Outdoors, there were fountains and garden walks, elms and magnolias, and trees from which to pick peaches and pecans. A wrought-iron fence ran across the front, demarcating this Edenic spot - "like Saint Peter's own Gatehouse" - from the "steam trains and rum-smelling tobacco factories across the street."

Mattie and Thomas Jones' son, Southgate Jones, and his family lived in the house after his elders.

Mr. Jones offered to donate his house - I believe in the late 1940s - to the City of Durham for a city historical museum. The City turned it down. By the 1960s, this house, along with the other large homes on Willard and Duke Street, were taken by the city using Federal Urban Renewal funds (over the protestations of the family) and demolished.


The appraisal picture taken of the house for Urban Renewal, looking south.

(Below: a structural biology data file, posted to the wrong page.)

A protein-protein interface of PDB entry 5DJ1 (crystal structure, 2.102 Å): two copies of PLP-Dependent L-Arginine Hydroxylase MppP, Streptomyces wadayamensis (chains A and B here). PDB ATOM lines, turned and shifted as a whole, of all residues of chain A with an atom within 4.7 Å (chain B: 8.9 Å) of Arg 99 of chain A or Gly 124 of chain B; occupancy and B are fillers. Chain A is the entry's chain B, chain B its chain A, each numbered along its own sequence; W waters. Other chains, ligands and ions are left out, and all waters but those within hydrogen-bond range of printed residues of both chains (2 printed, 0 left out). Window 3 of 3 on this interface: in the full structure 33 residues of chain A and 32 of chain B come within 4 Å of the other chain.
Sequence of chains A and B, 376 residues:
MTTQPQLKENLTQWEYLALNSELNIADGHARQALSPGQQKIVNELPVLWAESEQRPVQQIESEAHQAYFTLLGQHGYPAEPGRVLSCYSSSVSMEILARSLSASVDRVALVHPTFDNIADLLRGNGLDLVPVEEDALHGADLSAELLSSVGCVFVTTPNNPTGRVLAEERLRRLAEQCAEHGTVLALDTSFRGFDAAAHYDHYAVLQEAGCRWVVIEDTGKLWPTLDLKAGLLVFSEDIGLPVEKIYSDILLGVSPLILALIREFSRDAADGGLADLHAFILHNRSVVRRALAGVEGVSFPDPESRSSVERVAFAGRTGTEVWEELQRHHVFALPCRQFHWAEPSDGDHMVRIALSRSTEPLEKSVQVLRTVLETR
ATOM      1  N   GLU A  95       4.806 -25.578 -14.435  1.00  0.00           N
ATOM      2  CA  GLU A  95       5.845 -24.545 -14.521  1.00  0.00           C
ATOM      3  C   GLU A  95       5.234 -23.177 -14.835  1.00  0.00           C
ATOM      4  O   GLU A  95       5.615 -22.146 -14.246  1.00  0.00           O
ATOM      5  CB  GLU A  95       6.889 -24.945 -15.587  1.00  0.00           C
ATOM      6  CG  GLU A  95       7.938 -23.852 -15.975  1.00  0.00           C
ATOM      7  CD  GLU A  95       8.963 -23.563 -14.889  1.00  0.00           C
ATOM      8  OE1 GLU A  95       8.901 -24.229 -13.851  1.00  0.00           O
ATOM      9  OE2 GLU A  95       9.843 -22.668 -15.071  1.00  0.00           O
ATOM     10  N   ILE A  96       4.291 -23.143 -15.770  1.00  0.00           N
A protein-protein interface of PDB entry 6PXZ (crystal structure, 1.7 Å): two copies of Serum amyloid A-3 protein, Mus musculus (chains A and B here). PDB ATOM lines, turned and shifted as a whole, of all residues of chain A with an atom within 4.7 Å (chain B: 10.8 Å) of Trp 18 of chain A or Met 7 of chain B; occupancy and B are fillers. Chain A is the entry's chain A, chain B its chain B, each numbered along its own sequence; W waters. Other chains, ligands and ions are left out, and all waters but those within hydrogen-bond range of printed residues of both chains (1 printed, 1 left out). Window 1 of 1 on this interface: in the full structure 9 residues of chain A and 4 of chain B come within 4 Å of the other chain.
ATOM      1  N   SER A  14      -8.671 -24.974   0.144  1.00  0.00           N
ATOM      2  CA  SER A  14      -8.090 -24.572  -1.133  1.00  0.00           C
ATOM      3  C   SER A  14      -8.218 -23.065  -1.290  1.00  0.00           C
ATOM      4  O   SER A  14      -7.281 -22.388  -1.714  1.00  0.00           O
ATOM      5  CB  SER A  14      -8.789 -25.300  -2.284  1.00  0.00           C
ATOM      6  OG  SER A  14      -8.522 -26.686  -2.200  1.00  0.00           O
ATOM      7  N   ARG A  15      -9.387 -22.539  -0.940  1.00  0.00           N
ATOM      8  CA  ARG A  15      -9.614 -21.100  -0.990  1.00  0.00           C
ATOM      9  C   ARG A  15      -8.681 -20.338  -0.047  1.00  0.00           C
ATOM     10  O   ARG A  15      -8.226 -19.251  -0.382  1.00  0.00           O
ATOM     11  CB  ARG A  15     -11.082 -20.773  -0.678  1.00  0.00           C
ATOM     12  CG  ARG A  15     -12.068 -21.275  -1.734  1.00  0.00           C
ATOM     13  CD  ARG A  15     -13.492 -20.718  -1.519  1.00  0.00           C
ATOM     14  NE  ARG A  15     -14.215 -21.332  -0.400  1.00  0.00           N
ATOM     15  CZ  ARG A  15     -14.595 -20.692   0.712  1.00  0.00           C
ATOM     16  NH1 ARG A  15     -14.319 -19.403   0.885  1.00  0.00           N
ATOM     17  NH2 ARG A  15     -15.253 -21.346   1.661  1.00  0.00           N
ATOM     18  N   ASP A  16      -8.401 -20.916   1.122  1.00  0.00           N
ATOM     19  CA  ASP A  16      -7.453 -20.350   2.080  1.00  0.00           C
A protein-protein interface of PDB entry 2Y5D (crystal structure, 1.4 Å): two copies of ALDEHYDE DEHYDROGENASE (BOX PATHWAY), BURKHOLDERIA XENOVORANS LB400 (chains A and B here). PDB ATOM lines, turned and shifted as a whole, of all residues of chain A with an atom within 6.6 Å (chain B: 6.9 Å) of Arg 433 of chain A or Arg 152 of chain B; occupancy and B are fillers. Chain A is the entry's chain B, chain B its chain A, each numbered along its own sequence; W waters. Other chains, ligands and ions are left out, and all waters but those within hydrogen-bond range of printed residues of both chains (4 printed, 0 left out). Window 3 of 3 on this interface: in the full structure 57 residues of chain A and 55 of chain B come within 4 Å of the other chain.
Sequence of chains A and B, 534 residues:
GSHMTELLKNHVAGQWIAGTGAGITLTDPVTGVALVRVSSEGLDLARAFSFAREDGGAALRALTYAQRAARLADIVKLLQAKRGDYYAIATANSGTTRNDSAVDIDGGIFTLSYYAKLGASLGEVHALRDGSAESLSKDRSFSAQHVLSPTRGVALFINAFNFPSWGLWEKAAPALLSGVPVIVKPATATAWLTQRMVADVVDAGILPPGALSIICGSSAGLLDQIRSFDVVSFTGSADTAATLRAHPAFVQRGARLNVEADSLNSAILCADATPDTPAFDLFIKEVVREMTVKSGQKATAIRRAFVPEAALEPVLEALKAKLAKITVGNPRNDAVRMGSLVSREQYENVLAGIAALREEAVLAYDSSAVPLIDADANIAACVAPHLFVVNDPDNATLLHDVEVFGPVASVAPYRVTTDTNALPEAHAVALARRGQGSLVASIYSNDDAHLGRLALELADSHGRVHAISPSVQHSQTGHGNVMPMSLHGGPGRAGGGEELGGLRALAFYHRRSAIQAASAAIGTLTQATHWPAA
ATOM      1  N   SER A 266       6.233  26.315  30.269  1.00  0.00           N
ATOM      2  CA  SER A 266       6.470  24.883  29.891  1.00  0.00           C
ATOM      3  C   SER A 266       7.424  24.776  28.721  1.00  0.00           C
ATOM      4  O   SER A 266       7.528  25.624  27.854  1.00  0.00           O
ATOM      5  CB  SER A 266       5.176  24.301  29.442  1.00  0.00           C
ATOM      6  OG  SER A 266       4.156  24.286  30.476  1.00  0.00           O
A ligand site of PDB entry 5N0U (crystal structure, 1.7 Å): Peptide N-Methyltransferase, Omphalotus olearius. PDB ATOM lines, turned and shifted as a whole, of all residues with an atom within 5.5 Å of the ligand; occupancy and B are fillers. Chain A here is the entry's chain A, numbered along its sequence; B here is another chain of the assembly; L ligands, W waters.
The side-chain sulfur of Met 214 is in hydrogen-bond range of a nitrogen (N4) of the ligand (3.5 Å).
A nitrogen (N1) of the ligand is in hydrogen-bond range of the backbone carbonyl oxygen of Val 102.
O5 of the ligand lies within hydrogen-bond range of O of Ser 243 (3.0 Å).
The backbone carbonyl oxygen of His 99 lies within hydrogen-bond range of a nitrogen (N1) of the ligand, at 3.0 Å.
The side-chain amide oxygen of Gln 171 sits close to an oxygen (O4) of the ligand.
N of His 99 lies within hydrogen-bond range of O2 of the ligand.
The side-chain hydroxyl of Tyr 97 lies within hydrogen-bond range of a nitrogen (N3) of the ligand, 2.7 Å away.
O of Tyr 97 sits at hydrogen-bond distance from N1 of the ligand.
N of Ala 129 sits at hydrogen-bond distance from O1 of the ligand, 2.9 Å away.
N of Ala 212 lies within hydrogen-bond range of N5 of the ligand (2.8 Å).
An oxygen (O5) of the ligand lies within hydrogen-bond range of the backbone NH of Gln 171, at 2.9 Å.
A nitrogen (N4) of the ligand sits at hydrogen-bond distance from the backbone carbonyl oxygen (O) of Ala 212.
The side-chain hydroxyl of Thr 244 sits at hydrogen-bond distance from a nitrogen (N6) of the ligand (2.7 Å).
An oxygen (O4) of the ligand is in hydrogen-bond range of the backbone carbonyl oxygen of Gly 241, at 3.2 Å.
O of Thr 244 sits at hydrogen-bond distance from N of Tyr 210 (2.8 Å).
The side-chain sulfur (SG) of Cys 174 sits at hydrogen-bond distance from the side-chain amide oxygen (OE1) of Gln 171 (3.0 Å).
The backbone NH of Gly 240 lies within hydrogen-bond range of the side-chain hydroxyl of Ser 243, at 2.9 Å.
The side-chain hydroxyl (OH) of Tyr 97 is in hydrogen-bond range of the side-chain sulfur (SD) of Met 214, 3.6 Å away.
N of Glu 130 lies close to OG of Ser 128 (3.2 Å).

In 1967, the Downtowner Motor Inn was built on the site. The Motel, which operated into the early 1990s, was later called the Heart of Durham. (It is immortalized in "Bull Durham" as a motel the team stays at when they are supposedly away from Durham on a road trip.) Personally, I went to the Heart of Durham once for a college formal in 1989 - though I didn't get to eat at the "Four Flames" restaurant.


The site being cleared for construction of the Downtowner, 1967.
(Courtesy Durham County Library)


The Downtowner under construction, looking east (and down) from the Mutual building, February 1967.
(Courtesy Herald-Sun)

The Downtowner, in all of its glory.
(Courtesy Durham County Library)

The Downtowner was, along with the Washington Duke / Jack Tar Motel and the Holiday Inn at West Chapel Hill and Vickers, one of the new all-the-rage motels downtown. You could spend a night out at the Motel restaurant, the Four Flames.

Looking southeast, February 1968.

It thrived for a number of years before becoming the Heart of Durham Hotel. It slowly declined during the 1980s (you can catch it briefly in "Bull Durham" as the team bus pulls into the hotel as a place to stay during an 'away game.') I personally went to a college formal there in 1989. It was pretty seedy at that point. It closed not long after.